The pension reform has had an unexpected success: bring together all the quarrels and discouragement of French society. The amplification of marches, strikes or cacerolazos has unleashed acts of violence that worry the country’s political system, an alarming institutional disintegration.
The massive demonstrations and the burning garbage containers have starred in this wave of altercations in France after the initiative of the Government. The protests then evolved into a series of pot-banging demonstrations against the unpopular law. Now, the attacks have become personal.
The case of the mayor Yannick Morez de Saint-Brévin-les-Pins, who had to resign due to threats days ago, came to Parliament to discuss measures to stop overflows that are becoming daily. The elected official of a right-wing front appeared days ago before the law commission of the Senate to explain the “threats” and “intimidation” that he received from the extreme right after the transfer of a refugee reception center to his municipality.
The former mayor, whose house and vehicle were set on fire, explained that he “alerted the gendarmerie, asking them what they could do.” “And the answer was always: ‘freedom of expression, nothing can be done,'” he explained.
“That Tuesday, May 9, I sent a letter to the prefect of Loire-Atlantique informing him of my desire to resign from my term as mayor of Saint-Brévin-les-Pins,” Morez wrote on the city’s website to explain the reasons for his resignation. He did, after 15 years on the City Council, including 6 years as mayor.
The resigned also explained that he received “a pamphlet” in his mailbox, to show that the attackers knew where he lived. Morez, who has repeatedly denounced the lack of state support, was received by Prime Minister Elisabeth Borne in Matignon to address the issue of him and the repeated violence towards officials.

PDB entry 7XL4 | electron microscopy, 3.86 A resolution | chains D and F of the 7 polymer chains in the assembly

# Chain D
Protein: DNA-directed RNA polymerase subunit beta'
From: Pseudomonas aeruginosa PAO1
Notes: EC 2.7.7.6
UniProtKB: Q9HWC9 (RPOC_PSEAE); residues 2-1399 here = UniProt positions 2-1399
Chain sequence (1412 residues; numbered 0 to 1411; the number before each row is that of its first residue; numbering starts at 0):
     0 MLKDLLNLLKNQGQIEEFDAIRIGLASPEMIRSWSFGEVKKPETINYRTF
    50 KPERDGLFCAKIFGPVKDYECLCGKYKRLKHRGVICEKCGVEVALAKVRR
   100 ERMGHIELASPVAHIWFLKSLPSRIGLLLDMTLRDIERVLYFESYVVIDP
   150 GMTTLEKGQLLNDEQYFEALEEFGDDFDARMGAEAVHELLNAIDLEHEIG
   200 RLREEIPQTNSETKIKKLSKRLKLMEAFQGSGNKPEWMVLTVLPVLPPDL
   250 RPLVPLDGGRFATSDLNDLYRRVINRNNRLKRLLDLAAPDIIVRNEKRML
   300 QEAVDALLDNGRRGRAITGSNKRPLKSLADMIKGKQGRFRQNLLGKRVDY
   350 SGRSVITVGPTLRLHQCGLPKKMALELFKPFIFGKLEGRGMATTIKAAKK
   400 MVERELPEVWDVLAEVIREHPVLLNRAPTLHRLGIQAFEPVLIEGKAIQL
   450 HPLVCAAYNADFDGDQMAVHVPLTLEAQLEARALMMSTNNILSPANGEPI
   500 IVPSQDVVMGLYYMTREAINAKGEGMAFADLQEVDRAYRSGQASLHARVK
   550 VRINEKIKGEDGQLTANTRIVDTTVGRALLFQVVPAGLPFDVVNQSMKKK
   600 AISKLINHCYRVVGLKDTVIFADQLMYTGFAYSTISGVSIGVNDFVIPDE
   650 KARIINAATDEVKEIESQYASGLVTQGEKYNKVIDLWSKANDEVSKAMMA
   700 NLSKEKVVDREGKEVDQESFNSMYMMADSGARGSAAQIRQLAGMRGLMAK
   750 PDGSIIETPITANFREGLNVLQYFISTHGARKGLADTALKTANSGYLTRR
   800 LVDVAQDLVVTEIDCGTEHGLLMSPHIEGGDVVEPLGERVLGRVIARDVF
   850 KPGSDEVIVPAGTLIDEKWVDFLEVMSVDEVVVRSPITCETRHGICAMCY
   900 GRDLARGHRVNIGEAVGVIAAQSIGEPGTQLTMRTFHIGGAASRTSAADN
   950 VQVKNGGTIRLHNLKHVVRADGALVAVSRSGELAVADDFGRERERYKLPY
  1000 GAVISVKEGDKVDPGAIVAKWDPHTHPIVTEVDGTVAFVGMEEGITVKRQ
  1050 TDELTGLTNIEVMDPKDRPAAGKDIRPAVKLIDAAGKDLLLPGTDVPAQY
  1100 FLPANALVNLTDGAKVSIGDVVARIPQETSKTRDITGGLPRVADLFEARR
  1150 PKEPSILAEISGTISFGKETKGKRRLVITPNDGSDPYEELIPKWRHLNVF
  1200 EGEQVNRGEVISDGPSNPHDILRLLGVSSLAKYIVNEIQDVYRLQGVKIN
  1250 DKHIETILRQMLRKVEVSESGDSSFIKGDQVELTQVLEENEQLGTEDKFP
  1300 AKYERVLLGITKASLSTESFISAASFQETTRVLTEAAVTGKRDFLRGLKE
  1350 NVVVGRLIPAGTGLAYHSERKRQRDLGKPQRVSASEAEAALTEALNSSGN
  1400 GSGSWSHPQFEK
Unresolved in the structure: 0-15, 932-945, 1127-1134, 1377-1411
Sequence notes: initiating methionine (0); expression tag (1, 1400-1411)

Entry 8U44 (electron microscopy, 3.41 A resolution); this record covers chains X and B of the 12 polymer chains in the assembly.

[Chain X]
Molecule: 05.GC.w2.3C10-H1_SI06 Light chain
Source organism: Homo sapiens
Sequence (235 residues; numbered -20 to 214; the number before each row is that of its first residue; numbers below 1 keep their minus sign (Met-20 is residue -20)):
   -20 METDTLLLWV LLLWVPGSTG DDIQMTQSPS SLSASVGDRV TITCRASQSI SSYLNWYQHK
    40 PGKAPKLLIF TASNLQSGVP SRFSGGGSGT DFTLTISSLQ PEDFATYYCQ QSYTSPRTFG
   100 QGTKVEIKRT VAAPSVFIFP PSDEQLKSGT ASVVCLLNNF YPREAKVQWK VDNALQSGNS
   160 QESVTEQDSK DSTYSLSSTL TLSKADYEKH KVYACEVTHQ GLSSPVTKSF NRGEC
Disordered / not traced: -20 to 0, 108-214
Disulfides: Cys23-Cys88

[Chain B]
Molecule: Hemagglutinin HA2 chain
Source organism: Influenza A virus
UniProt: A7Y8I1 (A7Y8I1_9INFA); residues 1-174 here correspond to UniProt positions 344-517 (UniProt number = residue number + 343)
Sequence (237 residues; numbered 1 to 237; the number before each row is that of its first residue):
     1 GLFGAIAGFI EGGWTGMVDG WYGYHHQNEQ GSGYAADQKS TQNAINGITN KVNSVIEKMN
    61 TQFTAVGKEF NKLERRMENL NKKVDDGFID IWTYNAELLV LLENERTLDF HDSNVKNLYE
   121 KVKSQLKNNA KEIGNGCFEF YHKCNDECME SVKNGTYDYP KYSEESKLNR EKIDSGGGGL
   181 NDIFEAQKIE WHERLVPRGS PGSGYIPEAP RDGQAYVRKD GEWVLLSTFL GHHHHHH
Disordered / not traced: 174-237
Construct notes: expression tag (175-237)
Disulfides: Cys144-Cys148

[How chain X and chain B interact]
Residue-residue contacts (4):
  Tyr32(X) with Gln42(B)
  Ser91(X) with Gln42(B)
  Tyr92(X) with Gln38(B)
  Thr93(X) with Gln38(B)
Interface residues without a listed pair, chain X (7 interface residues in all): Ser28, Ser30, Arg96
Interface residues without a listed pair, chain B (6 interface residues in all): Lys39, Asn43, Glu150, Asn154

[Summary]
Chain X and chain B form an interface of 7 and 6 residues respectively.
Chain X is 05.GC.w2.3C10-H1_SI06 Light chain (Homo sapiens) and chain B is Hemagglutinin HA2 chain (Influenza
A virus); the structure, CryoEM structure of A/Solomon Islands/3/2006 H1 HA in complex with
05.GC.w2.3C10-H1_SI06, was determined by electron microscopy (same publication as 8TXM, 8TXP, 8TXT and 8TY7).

The elected official, who had lamented an “abandonment” of the State at the beginning of April, finally received the support of the president Emmanuel Macron and its head of government, Elizabeth Borne. The first president expressed, in a Twitter message, his “solidarity” after the “undignified” attacks and both assured him of “his full support.”
The government wants to increase criminal penalties for attacks on elected officials. The latter must be considered as serious as the attacks against police officers, announced the Minister of Territorial Communities, Dominique Faure. The official also announced that “new means to prevent and fight against attacks on elected officials” were being studied.
Specifically, the government wants to create a “security package” with more than 3,400 agents referring to attacks on officials with elected positions in police stations and gendarmerie throughout the country. These referents will be the privileged interlocutors of the officials and will take their complaints if necessary.
The shock caused by the resignation of the mayor has become another symbol of violence. The threat expands to the entire political class and the Government wants to attenuate this germ. Macron himself has been the victim of intimidation and beatings. He once received an egg while traveling through the Hérault department, located in the southeast of the country. In another incident, he was slapped by a man during an official trip to the Drôme.
The most recent event was the attack suffered by a great-nephew of the French first lady, Brigitte Macron. Jean-Baptiste Trogneux he was violently beaten by a group of people who were demonstrating against official policies.
Among other measures that are being studied, the Government wants to reinforce the system of “elected alarms”. Each elected official will be able to report if they feel in danger or face a risk situation. In the event of a call to the telephone number 17, the request will be considered a priority, which may lead to a reinforcement of police patrols at the home of the intimidated.
The Eliseo Palace is also studying the formation of a “center for the analysis and fight against attacks on elected officials.” This observatory will make it possible to establish a “database” and a map of violence. The entourage of the Minister of Territorial Communities also promises a reinforced mobilization on a platform that seeks to detect hateful content online.
Finally, the Executive anticipates a future law on the repression of this violence against elected officials, which will be presented to Parliament by the end of the year. This project will try to strengthen the penalties against the perpetrators of violence. The sanctions will be the same as in the case of police assaults. In this way , they will be aligned with those planned for the security forces , until seven years in prison and a fine of 100,000 euros.
The data is worrying: attacks on elected officials are on the rise, with 2,265 complaints and for verbal or physical violence last year, compared to 1,720 in 2021, an increase of 32%, according to statistics from the Ministry of the Interior. They increased by 2% during the first quarter of 2023, explained from the Delegate Minister in charge of local authorities.
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